Comparing the Pros and Cons of Cellulose and Fiberglass Insulation

By HomeAdvisor

Updated December 12, 2022

A modern interior of bedroomPhoto: photosbysabkapl /

Cellulose insulation costs more per square foot than fiberglass. It’s only available as blown-in insulation, which requires special equipment to blow or pour into an enclosed existing wall or open new wall cavities, unfinished attic floors, and other hard-to-reach places. However, it doesn’t degrade, and its R-value doesn’t lessen in extreme cold or when it’s compressed.

Compression occurs when insulation is improperly installed, has boxes or heavy items stored on it (think about all the junk stored in your attic), it gets walked over regularly, it gets moisture damage, or it has compressed upon itself due to age and placement.

Fiberglass Insulation

Floor fiberglass insulationPhoto: Dmitriy Melnikov /

Fiberglass insulation is the more affordable option, but its R-value decreases in extreme cold or with rapid temperature fluctuations. You’ll typically see fiberglass insulation in loose-fill form or blanket (batt) insulation, which is easily fitted between studs, joists, and beams. It’s a solid, cost-effective choice but isn’t considered environmentally friendly. Fiberglass is resistant to rot and mold but does lose R-value when compressed.

Cellulose vs. Fiberglass Insulation: Which is Better?


Best for Resisting Flow of Heat: Cellulose

R-value is the rating that expresses how effective a material is at resisting the flow of heat. The higher the R-value, the more effective the material is as an insulator.

Both cellulose and fiberglass have similar R-values, but how they perform differs considerably, and these differences make cellulose the winner in this category.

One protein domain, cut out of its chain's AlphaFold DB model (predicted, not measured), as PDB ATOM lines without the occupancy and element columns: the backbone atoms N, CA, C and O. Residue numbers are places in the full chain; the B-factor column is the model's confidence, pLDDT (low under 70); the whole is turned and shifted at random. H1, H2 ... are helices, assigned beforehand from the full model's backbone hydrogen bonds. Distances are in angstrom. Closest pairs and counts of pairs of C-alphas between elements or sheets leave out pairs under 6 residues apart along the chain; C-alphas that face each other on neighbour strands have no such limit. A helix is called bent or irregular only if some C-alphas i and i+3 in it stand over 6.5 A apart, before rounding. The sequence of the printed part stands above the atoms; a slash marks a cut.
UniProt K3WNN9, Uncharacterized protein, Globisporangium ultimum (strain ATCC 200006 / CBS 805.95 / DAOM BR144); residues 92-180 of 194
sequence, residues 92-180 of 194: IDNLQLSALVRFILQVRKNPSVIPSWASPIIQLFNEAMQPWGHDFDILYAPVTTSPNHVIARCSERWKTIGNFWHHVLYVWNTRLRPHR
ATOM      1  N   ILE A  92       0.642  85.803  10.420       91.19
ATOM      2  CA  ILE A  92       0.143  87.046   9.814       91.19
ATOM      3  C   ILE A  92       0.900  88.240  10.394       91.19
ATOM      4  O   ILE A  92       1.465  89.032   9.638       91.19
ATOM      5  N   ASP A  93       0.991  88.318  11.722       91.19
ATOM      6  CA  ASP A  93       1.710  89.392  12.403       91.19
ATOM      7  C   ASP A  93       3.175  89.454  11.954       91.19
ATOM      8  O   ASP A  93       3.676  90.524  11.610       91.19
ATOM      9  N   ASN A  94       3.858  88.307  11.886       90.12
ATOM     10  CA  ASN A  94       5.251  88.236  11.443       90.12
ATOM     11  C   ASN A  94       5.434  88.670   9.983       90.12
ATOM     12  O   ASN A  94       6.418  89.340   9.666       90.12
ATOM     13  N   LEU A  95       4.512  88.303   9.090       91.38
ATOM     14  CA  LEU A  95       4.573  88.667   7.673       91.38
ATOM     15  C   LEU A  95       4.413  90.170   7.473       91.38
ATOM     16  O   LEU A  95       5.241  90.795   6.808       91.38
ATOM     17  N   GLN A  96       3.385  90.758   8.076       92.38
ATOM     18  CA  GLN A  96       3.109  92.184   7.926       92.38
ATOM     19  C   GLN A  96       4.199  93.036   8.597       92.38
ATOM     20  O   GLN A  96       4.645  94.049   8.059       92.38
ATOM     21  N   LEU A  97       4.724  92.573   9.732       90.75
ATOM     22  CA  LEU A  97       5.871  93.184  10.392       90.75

Pros Cons
3.5–3.7 R-Value

Loses less R-value when compressed

Maintains R-value even in extreme cold

Can withstand denser installation

More prone to settling, which can slightly reduce R-value
Pros Cons
3.5–3.7 R-Value

Batts are less prone to settling

Loses R-value in extreme cold and extreme temperature changes

Loses R-value when compressed, so cannot be too densely packed


Most Affordable: Fiberglass

While the cost isn’t the most important factor when insulating a home, it’s still a significant consideration for most. These insulation materials have similar prices for blown-in installation, which costs $1 to $1.50 per square foot. However, cellulose is only available as blown-in insulation. So, in this category, fiberglass wins as it’s also available as batting. Fiberglass batt insulation costs $0.30 to $1.50 per square foot.


Professional Installation: Tie

Both fiberglass and cellulose are reasonably easy to install, but it’s best to leave it to a local insulation pro who can offer you a product with the right density and R-value for your home. While installation isn’t difficult, installing it well is a challenge if you don’t have the right experience. Plus, if you’re installing blown-in, you’ll need to hire the necessary equipment. And, if you go with fiberglass, there are associated health risks from inhaling the tiny glass fibers.

Pros Cons
Easy blown-in installation

Professional installation is recommended

DIY installation is possible

Not available as batts

DIY installation requires equipment rental

Pros Cons
Available as batts or blown-in

Professional installation is recommended

Glass fibers present a potential health risk for the installer

Not well-suited to DIY installation

Batts are not as efficient if installed incorrectly

Air Flow

Best for Controlling Airflow: Cellulose

Cellulose and fiberglass insulations will not act as airflow barriers. Instead, cellulose will slow down the flow of air, and fiberglass will trap air between its fine fibers as part of the insulation process. If it settles, thermal bridges can appear in the gaps. A thermal bridge is a space, such as in a wall cavity, where the lack of effective insulation allows hot or cold air to move freely in or out.

Pros Cons